This provision allows incarcerated individuals to vote in federal elections without the risk of prosecution for inadvertently voting in local or state elections, which opens doors to potential legal and constitutional conflicts. It begs the question: why not create federal-only ballots to avoid such errors and uphold the sanctity of state laws under the 10th Amendment?


As we approach the 2024 presidential election, it's crucial to consider how the Inclusive Democracy Act of 2023, amidst the backdrop of approximately 803,000 people on parole and 2.9 million on probation in the United States, might be subject to potential abuses. These scenarios could seriously undermine the integrity of the voting process and the rights the Act seeks to protect:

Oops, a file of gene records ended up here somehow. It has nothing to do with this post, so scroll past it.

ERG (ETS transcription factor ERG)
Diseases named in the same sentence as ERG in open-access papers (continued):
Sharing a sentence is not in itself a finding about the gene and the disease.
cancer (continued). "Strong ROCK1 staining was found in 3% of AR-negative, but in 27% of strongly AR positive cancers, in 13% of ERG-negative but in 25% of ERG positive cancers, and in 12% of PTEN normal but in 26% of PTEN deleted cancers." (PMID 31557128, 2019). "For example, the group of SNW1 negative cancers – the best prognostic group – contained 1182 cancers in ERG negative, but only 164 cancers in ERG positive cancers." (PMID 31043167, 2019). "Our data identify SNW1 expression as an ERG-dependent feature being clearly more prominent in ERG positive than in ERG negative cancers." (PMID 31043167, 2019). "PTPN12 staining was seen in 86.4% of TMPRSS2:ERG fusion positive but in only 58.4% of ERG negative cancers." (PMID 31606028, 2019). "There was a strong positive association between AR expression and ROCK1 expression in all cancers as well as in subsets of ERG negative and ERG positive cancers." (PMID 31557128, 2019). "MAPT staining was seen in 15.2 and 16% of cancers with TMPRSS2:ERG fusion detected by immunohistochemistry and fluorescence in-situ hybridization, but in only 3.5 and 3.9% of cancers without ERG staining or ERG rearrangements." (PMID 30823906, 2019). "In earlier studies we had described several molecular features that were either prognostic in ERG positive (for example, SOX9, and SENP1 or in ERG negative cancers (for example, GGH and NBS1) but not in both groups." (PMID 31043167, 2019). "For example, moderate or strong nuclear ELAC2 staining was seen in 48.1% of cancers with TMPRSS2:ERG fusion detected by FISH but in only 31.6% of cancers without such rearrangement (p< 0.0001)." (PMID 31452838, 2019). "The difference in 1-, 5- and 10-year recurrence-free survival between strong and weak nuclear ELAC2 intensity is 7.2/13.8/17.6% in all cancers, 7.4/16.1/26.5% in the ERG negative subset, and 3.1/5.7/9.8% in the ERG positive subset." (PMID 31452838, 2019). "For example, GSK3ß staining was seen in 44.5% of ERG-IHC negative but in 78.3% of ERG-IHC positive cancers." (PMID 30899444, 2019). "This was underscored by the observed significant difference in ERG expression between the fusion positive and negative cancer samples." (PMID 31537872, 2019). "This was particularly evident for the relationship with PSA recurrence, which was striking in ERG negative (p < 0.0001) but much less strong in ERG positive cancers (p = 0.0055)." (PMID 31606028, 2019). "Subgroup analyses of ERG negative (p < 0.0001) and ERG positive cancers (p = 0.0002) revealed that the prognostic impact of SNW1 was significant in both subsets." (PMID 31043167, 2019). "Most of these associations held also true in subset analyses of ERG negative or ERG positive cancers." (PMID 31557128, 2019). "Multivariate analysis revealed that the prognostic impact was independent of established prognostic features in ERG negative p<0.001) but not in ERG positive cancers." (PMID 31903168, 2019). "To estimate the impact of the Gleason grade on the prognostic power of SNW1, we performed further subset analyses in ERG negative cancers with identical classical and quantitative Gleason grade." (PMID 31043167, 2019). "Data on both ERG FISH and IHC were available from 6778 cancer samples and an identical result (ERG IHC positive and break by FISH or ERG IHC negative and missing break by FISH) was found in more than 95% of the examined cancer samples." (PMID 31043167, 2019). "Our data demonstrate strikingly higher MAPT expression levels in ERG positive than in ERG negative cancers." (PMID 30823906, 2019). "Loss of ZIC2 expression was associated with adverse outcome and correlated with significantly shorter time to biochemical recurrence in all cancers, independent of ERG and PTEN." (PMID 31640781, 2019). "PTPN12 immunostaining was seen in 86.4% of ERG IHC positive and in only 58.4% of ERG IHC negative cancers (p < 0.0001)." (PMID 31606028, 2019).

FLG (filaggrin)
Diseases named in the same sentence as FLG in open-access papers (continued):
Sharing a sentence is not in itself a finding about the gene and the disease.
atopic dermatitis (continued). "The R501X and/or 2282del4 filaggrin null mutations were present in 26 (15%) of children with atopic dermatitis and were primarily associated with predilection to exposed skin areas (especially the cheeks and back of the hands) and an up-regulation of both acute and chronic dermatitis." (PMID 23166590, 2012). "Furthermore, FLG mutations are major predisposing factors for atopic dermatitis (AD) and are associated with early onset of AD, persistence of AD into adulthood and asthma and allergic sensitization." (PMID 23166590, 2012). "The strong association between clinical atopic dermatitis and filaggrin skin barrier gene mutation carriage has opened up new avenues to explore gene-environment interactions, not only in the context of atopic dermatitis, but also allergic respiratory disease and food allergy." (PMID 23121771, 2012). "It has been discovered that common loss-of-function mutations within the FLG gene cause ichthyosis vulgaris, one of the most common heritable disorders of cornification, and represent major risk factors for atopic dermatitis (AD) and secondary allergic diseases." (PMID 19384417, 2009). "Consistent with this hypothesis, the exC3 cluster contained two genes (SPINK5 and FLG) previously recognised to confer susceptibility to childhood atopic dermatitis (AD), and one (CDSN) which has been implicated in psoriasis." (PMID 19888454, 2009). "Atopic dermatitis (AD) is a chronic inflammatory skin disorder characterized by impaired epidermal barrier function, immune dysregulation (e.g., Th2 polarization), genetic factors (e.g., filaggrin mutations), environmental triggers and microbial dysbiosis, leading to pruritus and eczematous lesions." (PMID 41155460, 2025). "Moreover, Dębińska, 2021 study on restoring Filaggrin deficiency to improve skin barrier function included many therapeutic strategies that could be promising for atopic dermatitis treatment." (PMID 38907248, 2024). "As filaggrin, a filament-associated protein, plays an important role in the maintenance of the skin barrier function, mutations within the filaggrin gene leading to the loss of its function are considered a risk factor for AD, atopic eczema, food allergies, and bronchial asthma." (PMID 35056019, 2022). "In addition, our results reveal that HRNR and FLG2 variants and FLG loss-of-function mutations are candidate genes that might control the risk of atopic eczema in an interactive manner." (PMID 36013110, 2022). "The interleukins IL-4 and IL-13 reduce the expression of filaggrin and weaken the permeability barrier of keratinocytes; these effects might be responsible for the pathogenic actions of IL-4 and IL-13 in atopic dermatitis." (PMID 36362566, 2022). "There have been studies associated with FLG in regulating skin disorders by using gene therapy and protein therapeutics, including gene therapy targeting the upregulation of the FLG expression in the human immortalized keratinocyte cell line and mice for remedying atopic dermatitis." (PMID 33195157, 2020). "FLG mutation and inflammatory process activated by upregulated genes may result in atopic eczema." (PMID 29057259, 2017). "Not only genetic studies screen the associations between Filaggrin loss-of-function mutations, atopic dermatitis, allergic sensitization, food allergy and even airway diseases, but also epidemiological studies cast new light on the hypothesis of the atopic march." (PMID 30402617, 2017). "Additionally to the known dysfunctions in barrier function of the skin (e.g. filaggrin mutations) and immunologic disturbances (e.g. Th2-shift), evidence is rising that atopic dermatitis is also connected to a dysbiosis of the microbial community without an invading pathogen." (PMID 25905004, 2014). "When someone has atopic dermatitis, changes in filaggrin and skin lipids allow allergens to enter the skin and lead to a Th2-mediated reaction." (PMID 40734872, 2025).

• Coercion of Votes: Individuals on parole or probation might be pressured into voting for specific candidates, with threats of reporting non-compliance or imposing other consequences that could negatively impact their status.

  • Misinformation Campaigns: Targeted misinformation efforts could mislead those on parole or probation about their voting rights, the voting process, or candidates, thereby manipulating their voting decisions.

  • Voter Impersonation: The risk of voter impersonation is significant, where others might illegally vote on behalf of those on parole or probation, mainly if voter identity verification is lax.

  • Exploitation of Uncertainty: The complexity of the legal system, coupled with the newness of the Act, may create confusion about the voting rights of those on parole or probation, which could be exploited to discourage or prevent them from voting.